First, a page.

https://i1.wp.com/www.linz.at/images/aec_cave1.jpg

Frankly speaking, I don’t really find that the definition’s a good one. The word “virtual” has been used throughout and this defeats the purpose of explaining what “virtual art” means (this applies more to less IT-savvy people). Therefore, I shall bring in the definitions of Virtual Reality, Augmented Reality and Mixed Reality to make this explanation more explicit.

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Virtual Reality (VR) is actually a technology that allows users to interact with a computer-simulated environment, whether that environment is a simulation of the real world or an imaginary world. This should sound more sane to gamers. Gamers play their 3D video games using the computer, XBox, PSP etc… By doing so, they are interacting with a world that does not exist in actual fact but only “exists” thanks to the development of Information Technology. We can also say that Virtual Reality is like a fake reality although it sounds crazy to say that something is real when it’s actually fake, haha!

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Next, augmented reality. This combines the real world and virtual reality, where computer graphics objects are blended into real footage in real time. We actually hardly get games using augmented reality. I guess it wouldn’t be as exciting games that add in a little fantasy here and there to spice up the whole content. Well, probably museum use augmented reality to re-enact the histories of their countries. With the help of technology, museums may get people to produce 3D historical characters (real character of the history) to tell a story of the countries’ history. Here’s an example:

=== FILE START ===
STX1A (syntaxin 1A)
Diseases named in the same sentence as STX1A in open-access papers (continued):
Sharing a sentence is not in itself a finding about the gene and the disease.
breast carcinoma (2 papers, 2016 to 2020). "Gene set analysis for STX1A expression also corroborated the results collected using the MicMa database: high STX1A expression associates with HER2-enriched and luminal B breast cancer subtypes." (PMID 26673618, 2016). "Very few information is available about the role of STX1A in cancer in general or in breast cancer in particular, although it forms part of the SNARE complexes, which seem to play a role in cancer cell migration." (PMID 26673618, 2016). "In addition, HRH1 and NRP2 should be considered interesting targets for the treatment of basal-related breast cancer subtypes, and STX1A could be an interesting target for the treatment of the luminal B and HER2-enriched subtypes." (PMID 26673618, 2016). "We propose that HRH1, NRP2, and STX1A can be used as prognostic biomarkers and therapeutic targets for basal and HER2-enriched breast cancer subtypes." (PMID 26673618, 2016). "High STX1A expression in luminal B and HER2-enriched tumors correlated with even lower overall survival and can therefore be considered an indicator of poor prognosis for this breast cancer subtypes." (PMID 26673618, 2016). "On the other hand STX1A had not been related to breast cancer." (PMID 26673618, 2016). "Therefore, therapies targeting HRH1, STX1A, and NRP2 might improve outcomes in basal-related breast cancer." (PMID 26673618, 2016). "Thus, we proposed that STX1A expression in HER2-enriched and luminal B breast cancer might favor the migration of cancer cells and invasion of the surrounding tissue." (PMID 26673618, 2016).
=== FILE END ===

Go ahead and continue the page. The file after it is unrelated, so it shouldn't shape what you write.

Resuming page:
https://i0.wp.com/farm2.static.flickr.com/1187/540592472_29559f7ab9.jpg

Lastly, we look at mixed reality. Mixed reality merges both virtual reality and augmented reality. This implies that mixed reality contains both facts and imaginations. Games such as Dynasty Warriors and Age of Empires are using augmented reality. Dynasty Warriors uses the true background history of Romance of the Three Kingdoms and then adds in some fantasy to spice up the content. Same goes to Age of Empires. It uses the true history of various empires and adds in some creativity to make the game more fun for gamers.

We can now conclude that that Virtual Art is a form of art that uses technology to bring in imaginations and creativity of people to the art. This then adds another level of depth to the original definition of conventional art.

If you would like to share about your knowledge on Virtual Art, please do so by keying in your comments. Please also give your honest feedback on this post. Thank you!